Väyrynen, S., Zhang, J., Yuan, C., Väyrynen, J., Dias Costa, A., Williams, H., Morales-Oyarvide, V., Lau, M., Rubinson, D., Dunne, R., Kozak, M., Wang, W., Agostini-Vulaj, D., Drage, M., Brais, L., Reilly, E., Rahma, O., Clancy, T., Wang, J., Linehan, D., Aguirre, A., Fuchs, C., Coussens, L., Chang, D., Koong, A., Hezel, A., Ogino, S., Nowak, J., Wolpin, B. (2020) Composition, Spatial Characteristics, and Prognostic Significance of Myeloid Cell Infiltration in Pancreatic Cancer. Clinical Cancer Research, 27 (4), 1069-1081. https://doi.org/10.1158/1078-0432.CCR-20-3141
Composition, spatial characteristics, and prognostic significance of myeloid cell infiltration in pancreatic cancer
|Author:||Väyrynen, Sara A.1; Zhang, Jinming1; Yuan, Chen1;|
1Department of Medical Oncology, Dana-Farber Cancer Institute and Harvard Medical School, Boston, MA
2Program in MPE Molecular Pathological Epidemiology, Department of Pathology, Brigham and Women’s Hospital and Harvard Medical School, Boston, MA
3Cancer and Translational Medicine Research Unit, Medical Research Center Oulu, Oulu University Hospital, and University of Oulu, Oulu, Finland
4Division of Hematology and Oncology, Department of Medicine, Wilmot Cancer Institute, University of Rochester Medical Center, Rochester, NY
5Department of Radiation Oncology, Stanford Cancer Institute, Stanford, CA
6Department of Pathology and Laboratory Medicine, University of Rochester Medical Center, Rochester, NY
7Department of Medicine, Brigham and Women´s Hospital and Harvard Medical School, Boston, MA
8Department of Surgery, Brigham and Women’s Hospital and Harvard Medical School, Boston, MA
9Department of General Surgery, University of Rochester Medical Center, Rochester, NY
10Broad Institute of MIT and Harvard, Cambridge, MA
11Department of Medical Oncology, Yale Cancer Center, New Haven, Connecticut
12Department of Medicine, Yale School of Medicine, New Haven, Connecticut
13Department of Medical Oncology, Smilow Cancer Hospital, New Haven, Connecticut
14Department of Cell, Developmental & Cancer Biology, Oregon Health and Science University, Portland, OR
15Knight Cancer Research Institute, Oregon Health and Science University, Portland, OR
16Department of Radiation Oncology, The University of Texas MD Anderson Cancer Center, Houston, TX
17Department of Epidemiology, Harvard T.H. Chan School of Public Health, Boston, MA
18Cancer Immunology and Cancer Epidemiology Programs, Dana-Farber Harvard Cancer Center, Boston, MA
19Department of Pathology, Brigham and Women’s Hospital and Harvard Medical School, Boston, MA
|Persistent link:|| http://urn.fi/urn:nbn:fi-fe2021042611923
American Association for Cancer Research,
|Publish Date:|| 2021-12-01
Purpose: Although abundant myeloid cell populations in the pancreatic ductal adenocarcinoma (PDAC) microenvironment have been postulated to suppress antitumor immunity, the composition of these populations, their spatial locations, and how they relate to patient outcomes are poorly understood.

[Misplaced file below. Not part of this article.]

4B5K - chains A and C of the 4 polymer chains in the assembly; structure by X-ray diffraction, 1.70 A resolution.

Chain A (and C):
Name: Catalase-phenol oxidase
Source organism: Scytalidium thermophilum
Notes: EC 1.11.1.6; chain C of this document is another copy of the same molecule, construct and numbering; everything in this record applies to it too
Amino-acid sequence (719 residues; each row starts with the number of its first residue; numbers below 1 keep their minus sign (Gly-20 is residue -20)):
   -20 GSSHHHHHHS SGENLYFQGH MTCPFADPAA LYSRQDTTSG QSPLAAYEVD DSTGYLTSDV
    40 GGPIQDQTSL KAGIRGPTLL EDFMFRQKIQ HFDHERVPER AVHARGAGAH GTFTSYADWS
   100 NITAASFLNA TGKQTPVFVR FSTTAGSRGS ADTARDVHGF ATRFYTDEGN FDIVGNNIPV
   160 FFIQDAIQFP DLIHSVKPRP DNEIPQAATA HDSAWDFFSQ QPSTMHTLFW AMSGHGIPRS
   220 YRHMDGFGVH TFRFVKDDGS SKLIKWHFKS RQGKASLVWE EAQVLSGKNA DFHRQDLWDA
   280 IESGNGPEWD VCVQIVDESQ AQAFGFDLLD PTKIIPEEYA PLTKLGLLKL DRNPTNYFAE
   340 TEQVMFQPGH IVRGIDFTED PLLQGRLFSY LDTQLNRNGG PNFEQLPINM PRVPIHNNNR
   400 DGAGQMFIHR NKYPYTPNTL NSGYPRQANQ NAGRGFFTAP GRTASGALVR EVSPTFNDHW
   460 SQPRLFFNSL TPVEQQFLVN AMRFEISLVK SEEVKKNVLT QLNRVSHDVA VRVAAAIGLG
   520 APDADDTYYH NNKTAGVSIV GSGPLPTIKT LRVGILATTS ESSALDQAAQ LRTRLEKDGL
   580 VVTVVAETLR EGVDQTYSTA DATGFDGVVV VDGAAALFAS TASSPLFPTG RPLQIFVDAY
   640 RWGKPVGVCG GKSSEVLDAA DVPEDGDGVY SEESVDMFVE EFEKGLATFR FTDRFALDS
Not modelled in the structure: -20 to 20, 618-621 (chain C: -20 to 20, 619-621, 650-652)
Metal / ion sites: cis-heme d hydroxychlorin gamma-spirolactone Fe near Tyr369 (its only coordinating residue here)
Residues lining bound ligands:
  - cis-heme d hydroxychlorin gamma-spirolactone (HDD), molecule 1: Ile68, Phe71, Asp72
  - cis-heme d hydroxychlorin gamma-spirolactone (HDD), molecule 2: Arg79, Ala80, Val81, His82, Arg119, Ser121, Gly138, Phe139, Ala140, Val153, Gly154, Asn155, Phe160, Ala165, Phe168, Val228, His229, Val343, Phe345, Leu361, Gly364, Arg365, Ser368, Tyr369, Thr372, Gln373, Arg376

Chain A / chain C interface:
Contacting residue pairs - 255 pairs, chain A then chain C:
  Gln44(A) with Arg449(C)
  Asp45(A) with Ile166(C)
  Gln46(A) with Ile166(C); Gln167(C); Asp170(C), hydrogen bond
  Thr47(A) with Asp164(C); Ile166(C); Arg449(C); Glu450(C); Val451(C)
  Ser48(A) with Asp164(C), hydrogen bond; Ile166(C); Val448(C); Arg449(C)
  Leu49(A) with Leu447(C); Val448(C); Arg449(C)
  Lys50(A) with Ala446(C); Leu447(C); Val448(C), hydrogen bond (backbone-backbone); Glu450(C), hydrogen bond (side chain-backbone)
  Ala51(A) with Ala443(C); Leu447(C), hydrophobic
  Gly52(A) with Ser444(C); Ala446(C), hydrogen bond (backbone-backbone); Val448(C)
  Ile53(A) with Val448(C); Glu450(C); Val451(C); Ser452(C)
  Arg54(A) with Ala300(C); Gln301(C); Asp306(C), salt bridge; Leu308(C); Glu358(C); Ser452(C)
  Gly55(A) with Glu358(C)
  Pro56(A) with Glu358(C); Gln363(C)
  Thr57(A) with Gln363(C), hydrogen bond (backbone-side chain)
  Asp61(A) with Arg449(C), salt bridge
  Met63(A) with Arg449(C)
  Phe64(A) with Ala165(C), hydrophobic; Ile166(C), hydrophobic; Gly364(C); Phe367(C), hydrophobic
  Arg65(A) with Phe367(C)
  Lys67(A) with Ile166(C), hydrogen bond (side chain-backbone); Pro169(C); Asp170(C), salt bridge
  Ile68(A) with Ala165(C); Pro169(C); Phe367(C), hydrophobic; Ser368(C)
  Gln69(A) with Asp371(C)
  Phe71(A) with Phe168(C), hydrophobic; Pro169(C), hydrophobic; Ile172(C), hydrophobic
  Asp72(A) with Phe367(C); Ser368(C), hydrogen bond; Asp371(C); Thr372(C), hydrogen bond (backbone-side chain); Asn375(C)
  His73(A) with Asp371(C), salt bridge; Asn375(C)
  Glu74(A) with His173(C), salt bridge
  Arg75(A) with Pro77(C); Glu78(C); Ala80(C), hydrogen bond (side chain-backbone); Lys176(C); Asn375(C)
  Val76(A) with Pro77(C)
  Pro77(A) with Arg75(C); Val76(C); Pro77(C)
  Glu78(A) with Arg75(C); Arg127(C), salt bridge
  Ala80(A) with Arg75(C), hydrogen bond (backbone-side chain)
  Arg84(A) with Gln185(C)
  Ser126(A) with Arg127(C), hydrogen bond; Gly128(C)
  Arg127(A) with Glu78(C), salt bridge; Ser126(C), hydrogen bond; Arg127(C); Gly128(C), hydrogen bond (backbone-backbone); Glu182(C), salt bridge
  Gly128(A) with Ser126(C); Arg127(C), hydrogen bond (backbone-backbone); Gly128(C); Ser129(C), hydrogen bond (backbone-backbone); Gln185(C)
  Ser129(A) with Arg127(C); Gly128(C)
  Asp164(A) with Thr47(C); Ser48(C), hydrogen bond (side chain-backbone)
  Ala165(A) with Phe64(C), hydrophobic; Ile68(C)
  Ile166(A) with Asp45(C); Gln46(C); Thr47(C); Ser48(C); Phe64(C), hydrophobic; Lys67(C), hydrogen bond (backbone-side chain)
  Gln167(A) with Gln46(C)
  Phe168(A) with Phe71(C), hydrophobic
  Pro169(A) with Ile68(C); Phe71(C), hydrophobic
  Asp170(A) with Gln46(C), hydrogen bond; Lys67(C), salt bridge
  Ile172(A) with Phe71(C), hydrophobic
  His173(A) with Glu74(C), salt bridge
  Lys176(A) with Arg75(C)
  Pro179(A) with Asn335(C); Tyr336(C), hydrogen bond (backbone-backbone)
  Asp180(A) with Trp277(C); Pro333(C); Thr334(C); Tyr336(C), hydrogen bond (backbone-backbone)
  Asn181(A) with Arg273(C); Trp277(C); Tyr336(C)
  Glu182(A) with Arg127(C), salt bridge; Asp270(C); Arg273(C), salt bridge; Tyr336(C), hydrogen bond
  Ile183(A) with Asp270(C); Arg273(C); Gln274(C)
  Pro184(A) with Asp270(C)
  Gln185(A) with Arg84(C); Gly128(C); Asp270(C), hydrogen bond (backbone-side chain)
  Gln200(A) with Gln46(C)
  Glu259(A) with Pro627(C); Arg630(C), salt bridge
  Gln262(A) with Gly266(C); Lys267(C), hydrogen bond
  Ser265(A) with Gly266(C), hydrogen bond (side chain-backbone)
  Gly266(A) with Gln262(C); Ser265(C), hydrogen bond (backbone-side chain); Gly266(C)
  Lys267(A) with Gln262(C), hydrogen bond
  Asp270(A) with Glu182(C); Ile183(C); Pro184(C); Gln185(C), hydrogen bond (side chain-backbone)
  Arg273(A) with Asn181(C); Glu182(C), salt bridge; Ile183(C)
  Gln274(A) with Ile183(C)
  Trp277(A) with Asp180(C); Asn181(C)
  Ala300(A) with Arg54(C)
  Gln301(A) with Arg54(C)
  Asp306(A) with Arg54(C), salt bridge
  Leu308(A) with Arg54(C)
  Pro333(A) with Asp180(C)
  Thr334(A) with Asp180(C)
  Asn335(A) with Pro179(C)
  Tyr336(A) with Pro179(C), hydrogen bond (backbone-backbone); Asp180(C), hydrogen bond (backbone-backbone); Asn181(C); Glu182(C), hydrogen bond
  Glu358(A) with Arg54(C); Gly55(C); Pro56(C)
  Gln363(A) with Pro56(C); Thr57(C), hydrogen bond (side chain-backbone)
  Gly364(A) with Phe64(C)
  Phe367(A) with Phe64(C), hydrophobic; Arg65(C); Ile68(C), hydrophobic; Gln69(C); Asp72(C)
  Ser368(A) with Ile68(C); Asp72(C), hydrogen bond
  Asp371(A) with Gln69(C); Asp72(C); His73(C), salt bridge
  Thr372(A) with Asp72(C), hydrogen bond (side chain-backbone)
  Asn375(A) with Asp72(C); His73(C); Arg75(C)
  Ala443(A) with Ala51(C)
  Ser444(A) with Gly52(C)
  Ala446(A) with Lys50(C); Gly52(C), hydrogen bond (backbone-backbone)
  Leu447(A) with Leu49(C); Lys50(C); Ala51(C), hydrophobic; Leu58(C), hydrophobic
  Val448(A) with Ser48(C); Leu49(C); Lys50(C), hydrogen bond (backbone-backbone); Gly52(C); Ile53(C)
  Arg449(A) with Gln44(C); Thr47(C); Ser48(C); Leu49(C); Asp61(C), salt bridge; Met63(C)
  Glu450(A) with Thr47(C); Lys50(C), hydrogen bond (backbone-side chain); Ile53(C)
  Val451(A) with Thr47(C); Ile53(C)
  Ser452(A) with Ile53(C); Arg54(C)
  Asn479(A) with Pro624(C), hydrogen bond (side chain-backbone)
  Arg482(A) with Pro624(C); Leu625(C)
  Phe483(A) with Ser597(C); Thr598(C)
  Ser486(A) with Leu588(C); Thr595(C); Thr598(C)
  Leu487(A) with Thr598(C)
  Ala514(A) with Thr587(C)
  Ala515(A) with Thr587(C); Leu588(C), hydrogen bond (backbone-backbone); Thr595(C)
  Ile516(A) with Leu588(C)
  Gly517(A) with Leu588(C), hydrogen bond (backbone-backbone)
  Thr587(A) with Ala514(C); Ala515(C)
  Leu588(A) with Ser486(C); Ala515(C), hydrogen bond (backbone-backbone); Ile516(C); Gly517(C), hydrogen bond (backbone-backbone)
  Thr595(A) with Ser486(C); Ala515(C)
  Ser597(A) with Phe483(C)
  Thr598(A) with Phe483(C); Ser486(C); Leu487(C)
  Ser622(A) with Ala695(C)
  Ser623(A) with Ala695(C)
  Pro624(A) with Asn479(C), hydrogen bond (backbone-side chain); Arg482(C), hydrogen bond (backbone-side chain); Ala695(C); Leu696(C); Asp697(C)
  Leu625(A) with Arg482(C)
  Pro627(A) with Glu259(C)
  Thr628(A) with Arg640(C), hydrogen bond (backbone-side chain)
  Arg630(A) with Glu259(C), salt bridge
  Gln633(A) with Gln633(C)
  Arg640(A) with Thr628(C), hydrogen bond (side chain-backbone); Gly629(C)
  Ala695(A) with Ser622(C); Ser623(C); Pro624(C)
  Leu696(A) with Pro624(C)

Experimental Design: To generate spatially resolved tumor and immune cell data at single-cell resolution, we developed two quantitative multiplex immunofluorescence assays to interrogate myeloid cells (CD15, CD14, ARG1, CD33, HLA-DR) and macrophages [CD68, CD163, CD86, IFN regulatory factor 5, MRC1 (CD206)] in the PDAC tumor microenvironment. Spatial point pattern analyses were conducted to assess the degree of colocalization between tumor cells and immune cells. Multivariable-adjusted Cox proportional hazards regression was used to assess associations with patient outcomes.
Results: In a multi-institutional cohort of 305 primary PDAC resection specimens, myeloid cells were abundant, enriched within stromal regions, highly heterogeneous across tumors, and differed by somatic genotype. High densities of CD15⁺ARG1⁺ immunosuppressive granulocytic cells and M2-polarized macrophages were associated with worse patient survival. Moreover, beyond cell density, closer proximity of M2-polarized macrophages to tumor cells was strongly associated with disease-free survival, revealing the clinical significance and biologic importance of immune cell localization within tumor areas.
Conclusions: A diverse set of myeloid cells are present within the PDAC tumor microenvironment and are distributed heterogeneously across patient tumors. Not only the densities but also the spatial locations of myeloid immune cells are associated with patient outcomes, highlighting the potential role of spatially resolved myeloid cell subtypes as quantitative biomarkers for PDAC prognosis and therapy.
Clinical cancer research
|Pages:||1069 - 1081|
|Type of Publication:||
A1 Journal article – refereed
|Field of Science:||
S.A. Väyrynen was supported by the Finnish Cultural Foundation and Orion Research Foundation sr. S. Ogino was supported in part by NIH grant R35 CA197735. B.M. Wolpin was supported by the Hale Family Center for Pancreatic Cancer Research, Lustgarten Foundation Dedicated Laboratory program, NIH grant U01 CA210171, NIH grant P50 CA127003, Stand Up to Cancer, Pancreatic Cancer Action Network, Noble Effort Fund, Wexler Family Fund, Promises for Purple and McCarthy Strong.
© 2020 American Association for Cancer Research.